McConnell was basically laying fault for the dual losses in Georgia at Trump's feet.

Naturally, that sniping prompted an exchange of pleasantries with Trump spokesperson Jason Miller, who implied that McConnell's weak stimulus package was at fault for the twin failures.

"A better side-by-side comparison would be the $2,000 stimulus checks that the Democrat candidates promised in Georgia versus the $600 stimulus checks that the Republicans offered, which led to us losing both seats," Miller told the Times. "Just think, if we had done that one thing differently, Republicans would be in control of the Senate right now."

But they're not in control right now. Democrats are, and President Biden just helped shepherd the giant relief package through Congress that Trump had dreamed of but wasn't a good enough dealmaker to deliver.

Now Republicans are caught in the endless loop of a circular firing squad born of sheer desperation. A party with any ideas would have pivoted by now to start executing their strategy for 2022. Instead, they're railing about Dr. Seuss and Mr. Potato Head while Democrats just passed what is arguably the most transformational piece of legislation in a generation.

Georgia’s First Day Of Early Runoff Voting Breaks Record

Georgia voters are already smashing absentee ballot records as early voting begins for a pair of U.S. Senate runoff elections in the state.

Georgia's Republican Secretary of State Brad Raffensperger told the Wall Street Journal on Monday, at the start of the early voting period, that it appeared the runoffs would be a "high-turnout election."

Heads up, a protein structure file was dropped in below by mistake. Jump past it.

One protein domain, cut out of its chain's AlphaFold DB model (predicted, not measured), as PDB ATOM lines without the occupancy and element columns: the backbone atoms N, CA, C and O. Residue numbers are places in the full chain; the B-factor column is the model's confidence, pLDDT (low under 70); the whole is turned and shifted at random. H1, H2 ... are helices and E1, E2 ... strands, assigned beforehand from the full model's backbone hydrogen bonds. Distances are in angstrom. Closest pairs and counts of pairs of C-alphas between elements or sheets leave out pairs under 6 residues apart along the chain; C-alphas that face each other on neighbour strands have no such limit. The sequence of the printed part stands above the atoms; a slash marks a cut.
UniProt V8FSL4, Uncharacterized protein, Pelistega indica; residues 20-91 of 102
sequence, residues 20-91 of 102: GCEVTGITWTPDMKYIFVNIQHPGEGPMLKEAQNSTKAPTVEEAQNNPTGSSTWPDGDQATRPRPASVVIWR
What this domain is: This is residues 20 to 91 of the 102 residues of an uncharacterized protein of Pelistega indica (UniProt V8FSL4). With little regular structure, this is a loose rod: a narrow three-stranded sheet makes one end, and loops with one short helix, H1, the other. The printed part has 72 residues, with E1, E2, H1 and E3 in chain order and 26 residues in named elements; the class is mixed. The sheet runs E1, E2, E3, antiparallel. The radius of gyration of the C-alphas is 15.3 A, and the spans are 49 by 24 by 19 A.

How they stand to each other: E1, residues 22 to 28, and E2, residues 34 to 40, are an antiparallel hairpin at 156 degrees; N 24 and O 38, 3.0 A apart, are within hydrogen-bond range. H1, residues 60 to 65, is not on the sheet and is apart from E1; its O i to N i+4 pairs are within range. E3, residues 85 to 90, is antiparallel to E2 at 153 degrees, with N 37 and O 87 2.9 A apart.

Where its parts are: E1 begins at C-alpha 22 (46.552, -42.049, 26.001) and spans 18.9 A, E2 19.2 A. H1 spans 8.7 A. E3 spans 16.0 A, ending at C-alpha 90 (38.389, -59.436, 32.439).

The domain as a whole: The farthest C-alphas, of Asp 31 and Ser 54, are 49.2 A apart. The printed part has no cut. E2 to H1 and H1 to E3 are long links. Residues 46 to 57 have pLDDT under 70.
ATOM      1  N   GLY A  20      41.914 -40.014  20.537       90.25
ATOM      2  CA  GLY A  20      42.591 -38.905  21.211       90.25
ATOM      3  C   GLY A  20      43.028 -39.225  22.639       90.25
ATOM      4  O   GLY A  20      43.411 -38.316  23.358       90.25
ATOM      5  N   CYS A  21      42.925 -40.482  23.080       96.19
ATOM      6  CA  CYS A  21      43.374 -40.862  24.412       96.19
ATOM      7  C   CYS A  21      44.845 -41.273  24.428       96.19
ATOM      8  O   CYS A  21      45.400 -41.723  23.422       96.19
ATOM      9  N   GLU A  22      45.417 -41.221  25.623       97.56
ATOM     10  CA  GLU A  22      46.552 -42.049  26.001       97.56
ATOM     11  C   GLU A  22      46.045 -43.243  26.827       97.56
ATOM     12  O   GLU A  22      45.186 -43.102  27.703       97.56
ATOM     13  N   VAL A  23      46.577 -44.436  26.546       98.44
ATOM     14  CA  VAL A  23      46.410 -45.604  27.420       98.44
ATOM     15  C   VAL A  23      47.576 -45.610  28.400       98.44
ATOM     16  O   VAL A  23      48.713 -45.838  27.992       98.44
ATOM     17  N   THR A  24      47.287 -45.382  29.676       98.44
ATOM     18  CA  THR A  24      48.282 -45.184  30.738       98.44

The outlet cited figures from the U.S. Elections Project, which tracks mail ballots using data from the Georgia secretary of state. The Journal reported 246,531 mail ballots had been accepted so far — a 20.1 percent return rate of requested ballots — and 1,227,285 mail ballots requested, which is a 16.1 percent request rate of registered voters, as of Monday.

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Georgia’s Right-Wing Feuding Jeopardizes Republican Senate Candidates

Reprinted with permission from MediaMatters

The lie that Georgia's presidential election was rigged through voter fraud is a right-wing fantasy — but these baseless claims could have a very real impact on the upcoming Senate runoffs. And that has some members of the state's right-wing media apparatus panicking.

Groundless allegations of voter fraud in Georgia's presidential election have pitted members of right-wing media, and the Republican Party as a whole, against one another ahead of two crucial January runoffs that will determine control of the Senate.